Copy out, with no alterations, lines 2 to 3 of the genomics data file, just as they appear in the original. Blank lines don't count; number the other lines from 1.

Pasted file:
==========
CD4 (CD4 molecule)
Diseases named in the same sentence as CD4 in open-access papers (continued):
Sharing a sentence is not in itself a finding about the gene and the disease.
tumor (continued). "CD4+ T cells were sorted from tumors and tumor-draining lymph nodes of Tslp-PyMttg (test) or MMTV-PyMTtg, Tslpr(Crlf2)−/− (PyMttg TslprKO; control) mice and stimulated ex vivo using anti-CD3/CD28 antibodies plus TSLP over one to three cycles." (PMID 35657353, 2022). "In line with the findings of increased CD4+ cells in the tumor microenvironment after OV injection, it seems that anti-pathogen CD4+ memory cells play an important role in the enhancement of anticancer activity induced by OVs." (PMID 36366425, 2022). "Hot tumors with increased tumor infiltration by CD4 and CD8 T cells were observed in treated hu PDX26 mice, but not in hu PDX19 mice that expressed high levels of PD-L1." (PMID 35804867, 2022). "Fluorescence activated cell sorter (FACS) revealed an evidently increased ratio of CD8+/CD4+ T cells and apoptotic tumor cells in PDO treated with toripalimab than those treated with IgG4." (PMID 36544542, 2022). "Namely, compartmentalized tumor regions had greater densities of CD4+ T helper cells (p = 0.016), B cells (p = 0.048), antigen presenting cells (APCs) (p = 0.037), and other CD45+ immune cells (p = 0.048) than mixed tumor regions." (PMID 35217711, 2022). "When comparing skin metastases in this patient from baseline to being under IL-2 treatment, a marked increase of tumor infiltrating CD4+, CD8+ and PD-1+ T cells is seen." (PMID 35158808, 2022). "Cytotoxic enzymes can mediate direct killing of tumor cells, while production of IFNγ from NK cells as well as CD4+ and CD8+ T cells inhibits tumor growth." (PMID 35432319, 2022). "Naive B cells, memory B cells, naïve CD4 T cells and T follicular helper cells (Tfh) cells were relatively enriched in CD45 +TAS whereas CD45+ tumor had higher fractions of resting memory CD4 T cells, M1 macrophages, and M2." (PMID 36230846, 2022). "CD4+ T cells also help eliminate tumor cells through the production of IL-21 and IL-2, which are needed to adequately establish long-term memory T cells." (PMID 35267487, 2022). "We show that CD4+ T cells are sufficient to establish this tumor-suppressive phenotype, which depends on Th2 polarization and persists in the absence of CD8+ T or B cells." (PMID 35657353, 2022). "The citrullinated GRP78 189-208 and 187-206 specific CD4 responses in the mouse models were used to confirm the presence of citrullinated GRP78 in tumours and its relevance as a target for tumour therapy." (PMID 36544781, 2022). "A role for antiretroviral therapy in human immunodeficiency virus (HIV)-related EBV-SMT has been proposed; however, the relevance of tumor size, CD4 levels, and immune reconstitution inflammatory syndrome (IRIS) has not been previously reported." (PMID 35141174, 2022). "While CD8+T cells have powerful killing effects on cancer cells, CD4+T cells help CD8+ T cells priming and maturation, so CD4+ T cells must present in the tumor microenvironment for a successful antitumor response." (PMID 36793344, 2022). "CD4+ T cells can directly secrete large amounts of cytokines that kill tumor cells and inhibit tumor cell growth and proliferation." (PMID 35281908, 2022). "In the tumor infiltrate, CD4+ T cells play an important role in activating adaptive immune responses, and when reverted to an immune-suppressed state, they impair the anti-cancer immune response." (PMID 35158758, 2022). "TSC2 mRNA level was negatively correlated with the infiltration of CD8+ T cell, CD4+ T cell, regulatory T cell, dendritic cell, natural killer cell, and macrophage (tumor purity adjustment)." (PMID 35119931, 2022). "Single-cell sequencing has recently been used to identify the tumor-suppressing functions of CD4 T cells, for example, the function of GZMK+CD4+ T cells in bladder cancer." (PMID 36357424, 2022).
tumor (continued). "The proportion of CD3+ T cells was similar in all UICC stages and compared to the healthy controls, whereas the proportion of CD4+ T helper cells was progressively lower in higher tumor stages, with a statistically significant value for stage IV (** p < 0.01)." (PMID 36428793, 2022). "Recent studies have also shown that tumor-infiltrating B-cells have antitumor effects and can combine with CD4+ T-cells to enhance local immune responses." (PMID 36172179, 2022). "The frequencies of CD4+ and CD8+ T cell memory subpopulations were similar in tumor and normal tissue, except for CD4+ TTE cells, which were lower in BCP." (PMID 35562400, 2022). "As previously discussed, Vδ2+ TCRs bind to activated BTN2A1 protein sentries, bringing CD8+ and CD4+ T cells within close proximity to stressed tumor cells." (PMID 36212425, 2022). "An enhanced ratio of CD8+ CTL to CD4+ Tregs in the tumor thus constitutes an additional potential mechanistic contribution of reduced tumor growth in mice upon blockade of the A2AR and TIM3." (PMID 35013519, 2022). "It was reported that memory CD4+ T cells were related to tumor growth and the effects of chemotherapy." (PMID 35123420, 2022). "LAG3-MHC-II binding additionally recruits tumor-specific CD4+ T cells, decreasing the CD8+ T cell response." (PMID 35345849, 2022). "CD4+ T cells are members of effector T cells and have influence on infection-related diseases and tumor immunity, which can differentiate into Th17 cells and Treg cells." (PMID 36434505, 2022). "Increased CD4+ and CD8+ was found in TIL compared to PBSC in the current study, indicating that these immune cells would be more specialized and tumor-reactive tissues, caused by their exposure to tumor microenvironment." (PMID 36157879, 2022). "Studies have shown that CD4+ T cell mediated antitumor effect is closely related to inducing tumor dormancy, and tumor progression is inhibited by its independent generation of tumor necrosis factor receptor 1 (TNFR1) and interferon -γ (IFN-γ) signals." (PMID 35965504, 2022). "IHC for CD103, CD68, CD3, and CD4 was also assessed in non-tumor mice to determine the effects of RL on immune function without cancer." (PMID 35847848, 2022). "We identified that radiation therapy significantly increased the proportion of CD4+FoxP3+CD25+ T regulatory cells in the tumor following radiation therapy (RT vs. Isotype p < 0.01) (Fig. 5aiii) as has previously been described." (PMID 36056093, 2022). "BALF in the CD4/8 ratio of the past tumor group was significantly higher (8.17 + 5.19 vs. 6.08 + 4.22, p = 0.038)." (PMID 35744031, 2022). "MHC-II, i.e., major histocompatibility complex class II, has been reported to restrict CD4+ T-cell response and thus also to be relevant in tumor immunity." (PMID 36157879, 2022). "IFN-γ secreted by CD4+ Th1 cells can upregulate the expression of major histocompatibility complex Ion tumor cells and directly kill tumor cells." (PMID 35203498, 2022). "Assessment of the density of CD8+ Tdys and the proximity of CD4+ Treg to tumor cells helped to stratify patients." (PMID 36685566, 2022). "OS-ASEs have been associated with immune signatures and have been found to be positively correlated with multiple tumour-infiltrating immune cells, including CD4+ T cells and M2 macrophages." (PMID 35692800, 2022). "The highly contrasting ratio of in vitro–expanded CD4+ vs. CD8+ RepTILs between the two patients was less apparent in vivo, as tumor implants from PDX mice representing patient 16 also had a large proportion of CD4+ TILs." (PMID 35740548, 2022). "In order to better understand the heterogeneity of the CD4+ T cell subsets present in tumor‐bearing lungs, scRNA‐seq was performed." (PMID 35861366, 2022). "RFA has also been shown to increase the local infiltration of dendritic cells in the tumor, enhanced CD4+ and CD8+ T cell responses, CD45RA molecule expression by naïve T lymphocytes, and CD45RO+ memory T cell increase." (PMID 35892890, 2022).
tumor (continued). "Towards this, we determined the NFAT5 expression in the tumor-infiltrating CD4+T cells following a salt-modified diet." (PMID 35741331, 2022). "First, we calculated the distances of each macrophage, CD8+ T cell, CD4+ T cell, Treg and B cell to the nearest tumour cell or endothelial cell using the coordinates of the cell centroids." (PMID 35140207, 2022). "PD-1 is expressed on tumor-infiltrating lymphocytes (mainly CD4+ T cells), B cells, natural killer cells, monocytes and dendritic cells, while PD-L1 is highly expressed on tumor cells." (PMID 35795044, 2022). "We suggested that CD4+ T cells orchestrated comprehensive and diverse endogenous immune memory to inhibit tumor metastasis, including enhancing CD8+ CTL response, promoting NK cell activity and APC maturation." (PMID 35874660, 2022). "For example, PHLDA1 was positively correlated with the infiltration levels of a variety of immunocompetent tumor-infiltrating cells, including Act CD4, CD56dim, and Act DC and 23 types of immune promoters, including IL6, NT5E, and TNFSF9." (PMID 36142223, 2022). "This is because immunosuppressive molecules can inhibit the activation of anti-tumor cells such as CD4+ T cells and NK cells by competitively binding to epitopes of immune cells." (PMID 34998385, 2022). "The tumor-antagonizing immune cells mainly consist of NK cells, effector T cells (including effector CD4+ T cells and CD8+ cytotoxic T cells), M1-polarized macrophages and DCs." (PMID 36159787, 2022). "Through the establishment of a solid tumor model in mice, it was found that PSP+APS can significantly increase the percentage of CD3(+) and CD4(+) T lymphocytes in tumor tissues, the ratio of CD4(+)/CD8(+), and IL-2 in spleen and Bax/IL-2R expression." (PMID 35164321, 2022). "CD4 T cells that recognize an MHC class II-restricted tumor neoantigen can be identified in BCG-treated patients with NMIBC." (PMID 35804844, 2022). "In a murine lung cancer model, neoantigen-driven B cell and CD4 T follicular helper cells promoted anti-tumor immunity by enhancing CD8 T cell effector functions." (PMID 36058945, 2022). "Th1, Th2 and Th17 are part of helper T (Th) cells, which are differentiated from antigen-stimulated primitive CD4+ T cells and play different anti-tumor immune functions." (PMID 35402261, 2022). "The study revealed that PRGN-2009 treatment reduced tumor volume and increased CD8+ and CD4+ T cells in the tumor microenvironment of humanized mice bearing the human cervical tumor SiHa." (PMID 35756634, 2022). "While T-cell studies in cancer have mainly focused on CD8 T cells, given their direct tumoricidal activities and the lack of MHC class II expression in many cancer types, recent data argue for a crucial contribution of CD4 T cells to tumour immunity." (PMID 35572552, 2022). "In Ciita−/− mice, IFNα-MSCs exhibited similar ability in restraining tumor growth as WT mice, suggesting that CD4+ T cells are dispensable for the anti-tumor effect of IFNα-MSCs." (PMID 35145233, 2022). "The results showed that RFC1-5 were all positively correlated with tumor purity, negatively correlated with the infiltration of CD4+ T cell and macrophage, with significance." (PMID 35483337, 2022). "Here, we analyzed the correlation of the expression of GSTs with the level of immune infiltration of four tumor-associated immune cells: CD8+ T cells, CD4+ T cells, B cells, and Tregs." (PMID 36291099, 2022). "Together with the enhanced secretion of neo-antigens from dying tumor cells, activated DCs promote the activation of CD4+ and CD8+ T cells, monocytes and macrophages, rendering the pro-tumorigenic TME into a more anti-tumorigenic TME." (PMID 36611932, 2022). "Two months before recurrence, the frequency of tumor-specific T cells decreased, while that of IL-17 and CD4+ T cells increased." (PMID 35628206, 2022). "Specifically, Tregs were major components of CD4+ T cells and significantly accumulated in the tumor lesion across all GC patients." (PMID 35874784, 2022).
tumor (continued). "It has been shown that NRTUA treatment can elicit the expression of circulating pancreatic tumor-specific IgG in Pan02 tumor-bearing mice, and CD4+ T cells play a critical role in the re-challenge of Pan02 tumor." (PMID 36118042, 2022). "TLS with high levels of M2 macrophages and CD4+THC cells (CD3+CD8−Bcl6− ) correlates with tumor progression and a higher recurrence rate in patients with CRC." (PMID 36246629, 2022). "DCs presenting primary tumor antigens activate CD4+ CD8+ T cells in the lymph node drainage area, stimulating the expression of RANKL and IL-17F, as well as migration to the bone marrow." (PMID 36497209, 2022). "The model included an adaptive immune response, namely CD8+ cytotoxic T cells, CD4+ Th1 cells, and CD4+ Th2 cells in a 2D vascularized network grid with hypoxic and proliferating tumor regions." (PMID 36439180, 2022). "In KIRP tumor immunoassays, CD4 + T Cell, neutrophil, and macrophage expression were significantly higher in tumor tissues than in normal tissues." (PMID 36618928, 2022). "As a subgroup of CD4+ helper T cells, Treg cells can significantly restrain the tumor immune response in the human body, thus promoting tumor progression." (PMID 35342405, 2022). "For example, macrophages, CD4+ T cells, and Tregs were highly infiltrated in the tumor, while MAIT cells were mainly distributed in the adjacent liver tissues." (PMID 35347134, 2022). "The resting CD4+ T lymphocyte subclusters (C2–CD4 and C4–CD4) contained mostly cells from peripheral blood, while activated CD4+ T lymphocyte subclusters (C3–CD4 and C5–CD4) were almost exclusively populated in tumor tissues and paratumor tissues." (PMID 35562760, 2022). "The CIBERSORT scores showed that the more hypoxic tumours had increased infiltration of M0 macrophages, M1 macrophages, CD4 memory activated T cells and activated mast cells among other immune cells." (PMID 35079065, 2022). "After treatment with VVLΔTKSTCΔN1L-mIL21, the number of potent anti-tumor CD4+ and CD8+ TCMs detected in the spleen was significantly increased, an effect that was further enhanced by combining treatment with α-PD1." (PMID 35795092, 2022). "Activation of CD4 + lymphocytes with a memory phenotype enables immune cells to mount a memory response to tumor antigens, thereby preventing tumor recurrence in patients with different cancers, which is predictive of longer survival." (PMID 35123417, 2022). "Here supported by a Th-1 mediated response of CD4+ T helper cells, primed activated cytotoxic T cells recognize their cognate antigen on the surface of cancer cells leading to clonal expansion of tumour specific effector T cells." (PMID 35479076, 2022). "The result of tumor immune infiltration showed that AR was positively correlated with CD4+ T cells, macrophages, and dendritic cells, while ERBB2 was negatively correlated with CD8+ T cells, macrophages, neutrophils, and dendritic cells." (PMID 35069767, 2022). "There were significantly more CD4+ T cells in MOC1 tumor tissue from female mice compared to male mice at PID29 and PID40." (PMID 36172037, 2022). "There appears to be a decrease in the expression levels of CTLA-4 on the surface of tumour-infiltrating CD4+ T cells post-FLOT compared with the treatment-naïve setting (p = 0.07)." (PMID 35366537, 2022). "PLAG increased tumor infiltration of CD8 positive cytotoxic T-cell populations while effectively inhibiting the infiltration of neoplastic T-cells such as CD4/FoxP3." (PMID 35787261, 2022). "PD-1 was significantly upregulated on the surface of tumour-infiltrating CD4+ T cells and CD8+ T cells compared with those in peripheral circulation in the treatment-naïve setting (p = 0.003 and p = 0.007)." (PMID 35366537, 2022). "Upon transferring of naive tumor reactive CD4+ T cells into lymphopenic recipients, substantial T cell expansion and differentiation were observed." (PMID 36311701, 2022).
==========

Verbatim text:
Diseases named in the same sentence as CD4 in open-access papers (continued):
Sharing a sentence is not in itself a finding about the gene and the disease.